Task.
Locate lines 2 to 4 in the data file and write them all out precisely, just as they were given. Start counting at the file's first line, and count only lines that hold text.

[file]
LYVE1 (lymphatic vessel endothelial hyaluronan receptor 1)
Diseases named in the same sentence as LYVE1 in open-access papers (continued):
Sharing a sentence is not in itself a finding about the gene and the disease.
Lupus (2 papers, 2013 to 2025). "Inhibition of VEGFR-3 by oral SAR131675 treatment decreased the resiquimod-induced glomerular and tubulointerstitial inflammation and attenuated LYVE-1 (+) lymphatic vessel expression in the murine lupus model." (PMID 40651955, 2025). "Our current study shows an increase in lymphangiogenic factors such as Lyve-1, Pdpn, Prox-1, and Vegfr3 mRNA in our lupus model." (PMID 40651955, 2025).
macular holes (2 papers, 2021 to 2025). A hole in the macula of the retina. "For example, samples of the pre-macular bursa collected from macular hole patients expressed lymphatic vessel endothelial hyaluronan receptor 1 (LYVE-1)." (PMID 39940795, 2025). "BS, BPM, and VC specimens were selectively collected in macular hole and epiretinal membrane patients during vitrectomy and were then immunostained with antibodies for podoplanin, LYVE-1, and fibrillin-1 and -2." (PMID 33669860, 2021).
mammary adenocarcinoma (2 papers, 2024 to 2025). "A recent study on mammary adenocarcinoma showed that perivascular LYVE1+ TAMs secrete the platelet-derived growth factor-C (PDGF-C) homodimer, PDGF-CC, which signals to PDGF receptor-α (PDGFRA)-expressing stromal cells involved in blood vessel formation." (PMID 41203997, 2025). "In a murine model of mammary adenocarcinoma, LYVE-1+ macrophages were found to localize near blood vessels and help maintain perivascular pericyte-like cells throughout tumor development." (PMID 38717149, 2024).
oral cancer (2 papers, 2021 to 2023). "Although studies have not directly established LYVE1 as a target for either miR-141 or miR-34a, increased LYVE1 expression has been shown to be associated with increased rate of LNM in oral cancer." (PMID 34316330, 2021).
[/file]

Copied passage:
Diseases named in the same sentence as LYVE1 in open-access papers (continued):
Sharing a sentence is not in itself a finding about the gene and the disease.
Lupus (2 papers, 2013 to 2025). "Inhibition of VEGFR-3 by oral SAR131675 treatment decreased the resiquimod-induced glomerular and tubulointerstitial inflammation and attenuated LYVE-1 (+) lymphatic vessel expression in the murine lupus model." (PMID 40651955, 2025). "Our current study shows an increase in lymphangiogenic factors such as Lyve-1, Pdpn, Prox-1, and Vegfr3 mRNA in our lupus model." (PMID 40651955, 2025).